Morgan AT, Dodrill P, Ward EC.

Cochrane Database Syst Rev. 2012 Oct 17;10:CD009456. doi: 10.1002/14651858.CD009456.pub2.

Abstract

BACKGROUND:

Oropharyngeal dysphagia encompasses problems with the oral preparatory phase of swallowing (chewing and preparing the food), oral phase (moving the food or fluid posteriorly through the oral cavity with the tongue into the back of the throat) and pharyngeal phase (swallowing the food or fluid and moving it through the pharynx to the oesophagus). Populations of children with neurological impairment who commonly experience dysphagia include, but are not limited to, those with acquired brain impairment (for example, cerebral palsy, traumatic brain injury, stroke), genetic syndromes (for example, Down syndrome, Rett syndrome) and degenerative conditions (for example, myotonic dystrophy).

OBJECTIVES:

To examine the effectiveness of interventions for oropharyngeal dysphagia in children with neurological impairment.

SEARCH METHODS:

We searched the following electronic databases in October 2011: CENTRAL 2011(3), MEDLINE (1948 to September Week 4 2011), EMBASE (1980 to 2011 Week 40)
, CINAHL (1937 to current)
, ERIC (1966 to current), PsycINFO (1806 to October Week 1 2011), Science Citation Index (1970 to 7 October 2011), Social Science Citation Index (1970 to 7 October 2011), Cochrane Database of Systematic Reviews, 2011(3), DARE 2011(3), Current Controlled Trials (ISRCTN Register) (15 October 2011), ClinicalTrials.gov (15 October 2011) and WHO ICTRP (15 October 2011). We searched for dissertations and theses using Networked Digital Library of Theses and Dissertations, Australasian Digital Theses Program and DART-Europe E-theses Portal (11 October 2011). Finally, additional references were also obtained from reference lists from articles.

SELECTION CRITERIA:

The review included randomised controlled trials and quasi-randomised controlled trials for children with oropharyngeal dysphagia and neurological impairment.

DATA COLLECTION AND ANALYSIS:

All three review authors (AM, PD and EW) independently screened titles and abstracts for inclusion and discussed results. In cases of uncertainty over whether an abstract met inclusion criterion, review authors obtained the full-text article and independently evaluated each paper for inclusion. The data were categorised for comparisons depending on the nature of the control group (for example, oral sensorimotor treatment versus no treatment). Effectiveness of the oropharyngeal dysphagia intervention was assessed by considering primary outcomes of physiological functions of the oropharyngeal mechanism for swallowing (for example, lip seal maintenance), the presence of chest infection and pneumonia, and diet consistency a child is able to consume. Secondary outcomes were changes in growth, child’s level of participation in the mealtime routine and the level of parent or carer stress associated with feeding.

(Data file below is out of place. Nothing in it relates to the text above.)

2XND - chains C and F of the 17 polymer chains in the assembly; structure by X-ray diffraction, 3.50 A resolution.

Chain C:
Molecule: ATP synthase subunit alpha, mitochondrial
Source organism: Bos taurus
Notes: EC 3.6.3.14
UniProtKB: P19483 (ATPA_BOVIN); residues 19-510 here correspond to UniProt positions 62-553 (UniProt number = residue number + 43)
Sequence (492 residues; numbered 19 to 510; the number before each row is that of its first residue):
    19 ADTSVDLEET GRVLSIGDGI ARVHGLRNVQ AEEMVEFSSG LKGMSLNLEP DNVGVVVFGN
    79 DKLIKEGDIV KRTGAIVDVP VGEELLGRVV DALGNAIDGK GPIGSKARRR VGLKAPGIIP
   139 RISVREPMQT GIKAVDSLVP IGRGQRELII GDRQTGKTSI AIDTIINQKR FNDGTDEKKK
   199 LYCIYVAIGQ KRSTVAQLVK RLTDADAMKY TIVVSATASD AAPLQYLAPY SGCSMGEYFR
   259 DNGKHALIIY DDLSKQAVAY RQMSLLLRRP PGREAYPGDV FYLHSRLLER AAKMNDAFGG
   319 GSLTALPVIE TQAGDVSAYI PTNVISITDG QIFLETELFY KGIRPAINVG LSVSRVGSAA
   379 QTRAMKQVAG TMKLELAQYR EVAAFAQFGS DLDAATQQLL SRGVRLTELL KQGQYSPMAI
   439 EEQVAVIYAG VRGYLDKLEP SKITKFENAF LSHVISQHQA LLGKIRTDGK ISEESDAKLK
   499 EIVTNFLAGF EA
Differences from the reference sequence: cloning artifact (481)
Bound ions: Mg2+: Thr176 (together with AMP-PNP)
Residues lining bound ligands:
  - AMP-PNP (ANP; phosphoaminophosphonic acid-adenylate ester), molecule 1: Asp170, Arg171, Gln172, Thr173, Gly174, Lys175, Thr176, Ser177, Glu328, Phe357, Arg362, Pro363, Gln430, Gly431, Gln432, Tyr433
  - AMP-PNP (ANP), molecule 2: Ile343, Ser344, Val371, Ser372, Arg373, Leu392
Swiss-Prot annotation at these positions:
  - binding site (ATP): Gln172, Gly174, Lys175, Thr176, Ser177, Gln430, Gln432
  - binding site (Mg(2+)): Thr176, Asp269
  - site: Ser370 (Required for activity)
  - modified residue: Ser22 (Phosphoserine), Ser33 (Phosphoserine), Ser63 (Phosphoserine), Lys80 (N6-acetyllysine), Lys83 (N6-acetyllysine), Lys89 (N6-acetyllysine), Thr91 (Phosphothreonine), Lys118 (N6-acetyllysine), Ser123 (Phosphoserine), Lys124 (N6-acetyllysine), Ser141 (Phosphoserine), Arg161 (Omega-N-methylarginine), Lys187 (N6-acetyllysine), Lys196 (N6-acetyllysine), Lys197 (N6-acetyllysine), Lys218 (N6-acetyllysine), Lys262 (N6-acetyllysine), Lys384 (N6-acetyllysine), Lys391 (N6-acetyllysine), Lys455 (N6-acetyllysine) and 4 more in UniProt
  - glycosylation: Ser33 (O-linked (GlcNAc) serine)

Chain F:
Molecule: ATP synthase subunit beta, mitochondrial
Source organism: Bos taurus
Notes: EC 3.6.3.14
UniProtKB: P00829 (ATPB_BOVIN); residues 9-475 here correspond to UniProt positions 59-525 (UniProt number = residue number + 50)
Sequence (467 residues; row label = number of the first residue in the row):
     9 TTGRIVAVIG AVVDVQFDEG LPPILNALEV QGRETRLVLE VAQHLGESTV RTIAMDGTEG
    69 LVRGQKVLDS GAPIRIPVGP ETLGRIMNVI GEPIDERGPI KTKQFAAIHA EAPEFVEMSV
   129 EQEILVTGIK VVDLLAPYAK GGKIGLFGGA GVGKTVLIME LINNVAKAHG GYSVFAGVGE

MAIN RESULTS:

Three studies met the inclusion criteria for the review. Two studies were based on oral sensorimotor interventions for participants with cerebral palsy compared to standard care and a third study trialled lip strengthening exercises for children with myotonic dystrophy type 1 compared to no treatment (Sjogreen 2010). A meta-analysis combining results across the three studies was not possible because one of the studies had participants with a different condition, and the remaining two, although using oral sensorimotor treatments, used vastly different approaches with different intensities and durations. The decision not to combine these was in line with our protocol. In this review, we present the results from individual studies for four outcomes: physiological functions of the oropharyngeal mechanism for swallowing, the presence of chest infection and pneumonia, diet consistency, and changes in growth. However, it is not possible to reach definitive conclusions on the effectiveness of particular interventions for oropharyngeal dysphagia based on these studies. One study had a high risk of attrition bias owing to missing data, had statistically significant differences (in weight) across experimental and control groups at baseline, and did not describe other aspects of the trial sufficiently to enable assessment of other potential risks of bias. Another study was at high risk of detection bias as some outcomes were assessed by parents who knew whether their child was in the intervention or control group. The third study overall seemed to be at low risk of bias, but like the other two studies, suffered from a small sample size.

AUTHORS’ CONCLUSIONS:

The review demonstrates that there is currently insufficient high-quality evidence from randomised controlled trials or quasi-randomised controlled trials to provide conclusive results about the effectiveness of any particular type of oral-motor therapy for children with neurological impairment. There is an urgent need for larger-scale (appropriately statistically powered), randomised trials to evaluate the efficacy of interventions for oropharyngeal dysphagia.